Which are the best gardening gloves?

April 29th, 2018
Posted In: Shop

As a garden blogger, I’m often given free gardening gloves to review.

However, I also buy them, because not all gardening gloves are the same. There are very big differences in comfort, protection and durability.

How to buy the best gardening gloves #gardening #gardentips

My favourite gardening gloves…

How to buy gardening gloves

Ideally you should try gardening gloves on before you buy them. I went into a garden centre recently, and managed to try on at least one of each pair of gloves without disturbing the labels. I was glad I had. All the gloves were stiff and uncomfortable. They felt cheaply made, and I wouldn’t personally want to wear them at all. There were no alternatives in the store.

Of course, everyone’s hands are different – which is why trying gloves on first is so helpful.

But I have enough faith in my favourite gloves to be able to say that I believe they’d suit anyone, so I am going to recommend three brands of gardening glove here – Showa, Cobra and Fiskars.

Of course, they aren’t the only three good gardening glove brands, but they are the three that I have worn repeatedly for quite a long time. They haven’t fallen apart, they’re comfortable to wear, and I haven’t lost them.

You may think that it is not a glove brand’s fault if you lose it. But I suspect that when we really love a pair of gardening gloves, we take a lot more care with them!

Disposable gardening gloves

If you’re doing delicate gardening jobs, such as potting up seedlings and writing labels, then I find disposable gloves (as used in hospitals) much easier to use. You can feel what you’re doing, and it’s closer to having bare hands.

However, you do throw them away after one use. I’m trying to be more sustainable in the garden, so I’m going to use these less.

I used to buy any brand, thinking there wasn’t much difference between one disposable glove and another. Until I bought a box of very uncomfortable disposable gloves.

So I’ve researched disposable gloves. There are three different choices. You can buy latex gloves, nitrile gloves or vinyl gloves.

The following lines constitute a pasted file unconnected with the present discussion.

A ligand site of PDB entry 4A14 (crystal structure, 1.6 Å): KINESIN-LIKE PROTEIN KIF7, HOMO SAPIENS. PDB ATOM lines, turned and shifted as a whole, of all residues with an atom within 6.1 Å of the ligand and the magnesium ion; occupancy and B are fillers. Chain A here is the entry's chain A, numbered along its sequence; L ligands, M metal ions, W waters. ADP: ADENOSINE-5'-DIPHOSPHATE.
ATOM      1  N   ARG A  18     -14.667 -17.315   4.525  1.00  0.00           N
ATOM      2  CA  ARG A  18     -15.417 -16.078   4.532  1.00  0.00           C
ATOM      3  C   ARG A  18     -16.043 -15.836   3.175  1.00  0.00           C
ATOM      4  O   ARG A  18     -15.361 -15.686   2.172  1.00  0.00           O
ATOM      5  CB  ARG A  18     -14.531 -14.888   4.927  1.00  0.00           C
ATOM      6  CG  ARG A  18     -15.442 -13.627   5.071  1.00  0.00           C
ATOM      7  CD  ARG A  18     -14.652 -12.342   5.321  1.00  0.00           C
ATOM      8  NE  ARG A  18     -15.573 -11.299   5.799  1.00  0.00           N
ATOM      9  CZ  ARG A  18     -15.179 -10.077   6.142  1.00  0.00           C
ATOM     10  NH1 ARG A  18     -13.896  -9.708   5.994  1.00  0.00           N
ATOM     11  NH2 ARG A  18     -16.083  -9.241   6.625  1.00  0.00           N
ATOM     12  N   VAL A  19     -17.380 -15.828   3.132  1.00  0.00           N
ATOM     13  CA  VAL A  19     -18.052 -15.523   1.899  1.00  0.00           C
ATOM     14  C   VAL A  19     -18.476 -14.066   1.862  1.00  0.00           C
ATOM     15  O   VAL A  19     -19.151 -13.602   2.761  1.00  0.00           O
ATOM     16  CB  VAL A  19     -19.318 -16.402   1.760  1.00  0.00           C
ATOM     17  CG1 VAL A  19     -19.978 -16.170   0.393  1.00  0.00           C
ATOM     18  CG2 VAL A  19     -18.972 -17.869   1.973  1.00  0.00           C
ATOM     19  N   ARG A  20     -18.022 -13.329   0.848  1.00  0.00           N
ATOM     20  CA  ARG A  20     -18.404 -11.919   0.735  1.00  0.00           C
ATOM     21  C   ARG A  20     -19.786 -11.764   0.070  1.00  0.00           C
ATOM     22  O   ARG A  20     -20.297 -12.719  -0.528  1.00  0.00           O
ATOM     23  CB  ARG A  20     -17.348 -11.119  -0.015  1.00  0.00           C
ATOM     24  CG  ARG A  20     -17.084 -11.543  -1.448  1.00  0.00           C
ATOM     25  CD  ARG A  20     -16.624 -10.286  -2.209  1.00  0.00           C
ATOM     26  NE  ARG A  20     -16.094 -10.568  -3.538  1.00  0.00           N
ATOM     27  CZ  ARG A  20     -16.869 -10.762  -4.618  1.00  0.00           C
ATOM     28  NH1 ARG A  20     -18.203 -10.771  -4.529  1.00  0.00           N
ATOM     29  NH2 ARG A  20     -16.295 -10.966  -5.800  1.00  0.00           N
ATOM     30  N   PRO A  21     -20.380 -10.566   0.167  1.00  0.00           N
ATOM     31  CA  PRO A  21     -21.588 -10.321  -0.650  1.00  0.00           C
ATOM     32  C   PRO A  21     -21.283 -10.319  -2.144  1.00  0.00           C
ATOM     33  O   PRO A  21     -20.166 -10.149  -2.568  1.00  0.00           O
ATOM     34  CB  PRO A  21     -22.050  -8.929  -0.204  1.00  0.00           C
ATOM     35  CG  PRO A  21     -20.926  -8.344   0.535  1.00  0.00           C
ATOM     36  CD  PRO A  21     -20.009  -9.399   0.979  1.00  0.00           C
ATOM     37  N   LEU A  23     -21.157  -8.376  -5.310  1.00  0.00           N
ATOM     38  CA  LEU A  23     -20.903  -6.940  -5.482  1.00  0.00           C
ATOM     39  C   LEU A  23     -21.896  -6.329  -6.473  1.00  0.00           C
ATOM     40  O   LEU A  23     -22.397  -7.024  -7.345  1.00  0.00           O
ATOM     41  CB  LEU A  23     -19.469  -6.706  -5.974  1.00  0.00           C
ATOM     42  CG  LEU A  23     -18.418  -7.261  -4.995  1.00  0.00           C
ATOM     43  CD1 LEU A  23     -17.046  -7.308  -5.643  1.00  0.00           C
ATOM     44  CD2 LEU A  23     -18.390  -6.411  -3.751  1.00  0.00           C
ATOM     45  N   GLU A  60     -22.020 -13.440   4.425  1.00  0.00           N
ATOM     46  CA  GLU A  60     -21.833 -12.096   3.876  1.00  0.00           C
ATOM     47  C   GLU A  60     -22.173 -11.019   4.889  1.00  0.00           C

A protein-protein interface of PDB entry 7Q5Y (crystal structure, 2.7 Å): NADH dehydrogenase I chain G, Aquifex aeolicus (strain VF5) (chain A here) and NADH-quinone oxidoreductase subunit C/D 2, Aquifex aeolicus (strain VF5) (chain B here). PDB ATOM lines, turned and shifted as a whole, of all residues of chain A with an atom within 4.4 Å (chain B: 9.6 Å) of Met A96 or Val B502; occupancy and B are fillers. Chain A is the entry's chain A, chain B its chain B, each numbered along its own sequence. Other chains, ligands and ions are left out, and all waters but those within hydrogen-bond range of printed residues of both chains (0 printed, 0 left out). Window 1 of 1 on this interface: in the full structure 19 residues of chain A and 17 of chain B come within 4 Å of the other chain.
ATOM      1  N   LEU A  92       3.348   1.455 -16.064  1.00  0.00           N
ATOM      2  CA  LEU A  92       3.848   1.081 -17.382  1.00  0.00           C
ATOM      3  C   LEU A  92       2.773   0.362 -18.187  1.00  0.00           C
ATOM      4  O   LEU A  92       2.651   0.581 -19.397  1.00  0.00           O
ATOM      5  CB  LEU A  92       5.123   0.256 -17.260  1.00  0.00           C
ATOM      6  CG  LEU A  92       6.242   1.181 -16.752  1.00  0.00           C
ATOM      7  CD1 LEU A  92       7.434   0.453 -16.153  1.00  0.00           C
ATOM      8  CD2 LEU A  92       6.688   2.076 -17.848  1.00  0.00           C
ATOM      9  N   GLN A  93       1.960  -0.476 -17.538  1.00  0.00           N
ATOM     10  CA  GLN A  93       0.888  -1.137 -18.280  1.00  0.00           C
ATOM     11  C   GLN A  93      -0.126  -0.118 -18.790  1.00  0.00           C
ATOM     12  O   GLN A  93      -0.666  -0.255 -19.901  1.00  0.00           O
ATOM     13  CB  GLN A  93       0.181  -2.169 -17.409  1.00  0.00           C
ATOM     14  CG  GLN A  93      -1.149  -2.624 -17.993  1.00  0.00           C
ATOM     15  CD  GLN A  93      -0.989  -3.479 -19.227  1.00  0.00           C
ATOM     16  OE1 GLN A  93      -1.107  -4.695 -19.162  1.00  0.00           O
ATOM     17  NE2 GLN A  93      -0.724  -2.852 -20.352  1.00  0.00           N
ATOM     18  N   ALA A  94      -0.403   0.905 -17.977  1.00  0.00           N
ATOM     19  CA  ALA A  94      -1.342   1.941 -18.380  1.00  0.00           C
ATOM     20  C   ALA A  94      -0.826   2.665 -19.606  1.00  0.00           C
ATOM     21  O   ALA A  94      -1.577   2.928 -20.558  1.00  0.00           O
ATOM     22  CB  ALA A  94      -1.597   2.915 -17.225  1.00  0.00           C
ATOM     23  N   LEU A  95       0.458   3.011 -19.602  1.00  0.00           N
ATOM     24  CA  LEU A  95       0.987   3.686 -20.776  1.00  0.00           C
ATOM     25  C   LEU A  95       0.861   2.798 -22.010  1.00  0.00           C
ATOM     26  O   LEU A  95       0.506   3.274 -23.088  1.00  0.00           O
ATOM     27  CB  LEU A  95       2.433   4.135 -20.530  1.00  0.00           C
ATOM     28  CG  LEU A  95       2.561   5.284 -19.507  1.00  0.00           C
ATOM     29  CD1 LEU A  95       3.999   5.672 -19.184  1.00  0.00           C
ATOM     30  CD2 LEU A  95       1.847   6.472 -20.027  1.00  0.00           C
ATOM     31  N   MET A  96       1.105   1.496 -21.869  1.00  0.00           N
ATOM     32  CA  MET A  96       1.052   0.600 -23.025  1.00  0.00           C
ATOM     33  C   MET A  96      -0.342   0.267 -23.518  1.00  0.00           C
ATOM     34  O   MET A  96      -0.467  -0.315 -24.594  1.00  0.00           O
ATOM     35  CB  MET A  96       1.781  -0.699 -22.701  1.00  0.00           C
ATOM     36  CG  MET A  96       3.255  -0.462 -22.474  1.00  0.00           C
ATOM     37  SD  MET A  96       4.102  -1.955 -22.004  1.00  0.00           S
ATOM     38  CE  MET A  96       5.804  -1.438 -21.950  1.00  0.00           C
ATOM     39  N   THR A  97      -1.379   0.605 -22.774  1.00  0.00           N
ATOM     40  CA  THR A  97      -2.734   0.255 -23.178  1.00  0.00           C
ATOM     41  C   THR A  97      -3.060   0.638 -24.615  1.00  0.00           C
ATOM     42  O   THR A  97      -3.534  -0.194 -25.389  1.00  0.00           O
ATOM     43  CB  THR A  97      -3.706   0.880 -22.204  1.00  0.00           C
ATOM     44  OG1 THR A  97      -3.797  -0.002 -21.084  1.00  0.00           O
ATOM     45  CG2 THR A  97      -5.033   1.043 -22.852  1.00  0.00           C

I bought one box of each type, choosing the brands that had the highest number of stars on Amazon. I bought the same size in each brand. See below for the verdicts.

What makes a good gardening glove?

The three qualities that make a good gardening glove – in my opinion – are durability, flexibility and how well they protect your hands.

Look for extra reinforcement around the palm and fingertips. A good gardening glove should be flexible across the knuckles, so you can clench a fist comfortably. And it should fit well around the wrist. I’ve demonstrated this in the video here:

Bright colours can also be a good idea, because you can see the glove more easily if you drop it. But many brightly coloured gloves also seem to be cheaply made – marketed for how they look rather than how they perform.

So here are my favourites.

You can either buy them by clicking on the links below. They’re Amazon affiliate links, which means I may get a small fee if you buy, but it won’t affect the price you pay. And it certainly doesn’t affect my recommendation of which gloves to buy!

Or you can click on the company names here to find your local stockists: Showa, Cobra and Fiskars. The Cobra gloves weren’t available from Amazon, but the link should take you through to the right page on the Cobra website.

And do tell me if you have a favourite gardening glove you can recommend too.

For videos on gardening tips, visits to private gardens and interviews with garden experts, do take a look at the Middlesized Garden YouTube channel. We upload every Saturday, and sometimes on Wednesdays.

The Middlesized Garden is a participant in the Amazon Associates LLC, an affiliate advertising programme designed to provide a means for sites to earn advertising fees by advertising and linking to Amazon.co.uk

6 comments on "Which are the best gardening gloves?"

  1. Robert Clark says:

    I bought landscaping gloves specifically to load, found, and cargo for music concerts. These are light, breathable, fit well and have a secure fit, which I’m very proud of. I’ve got used them several times thus far and they are holding up fine as is that the main guideline to safeguard my hands.

  2. Liz says:

    Thank you for this v useful review. I can vouch for the excellence of the gold leaf gloves for roses and also like the Showa, but am looking for something even more ‘second skin’ without going disposable. I’m wondering if you’ve found any hat do this?

    1. I’m afraid the only ones I’ve found that are more ‘second skin’ than Showa are disposable – and I do find them more comfortable for gardening. Showa do a disposable nitrile gloves which is biodegradable, but I haven’t tried them. Let me know if you find something better!

  3. Jayne says:

    A couple of years ago I bought a pair of Briers gloves, they’re the first gloves of any type I still have and know exactly where they are, that can’t be said of many other things in my possession!
    They’re strong enough to let me pull up raspberry cane runners and to handle pruning thorny roses with a bit of care. They fasten at the wrist which enables me to wear wrist supports as well.
    They’ve survived plenty of washes and are still intact and supple.

    1. Thank you for adding your favourite to this post.

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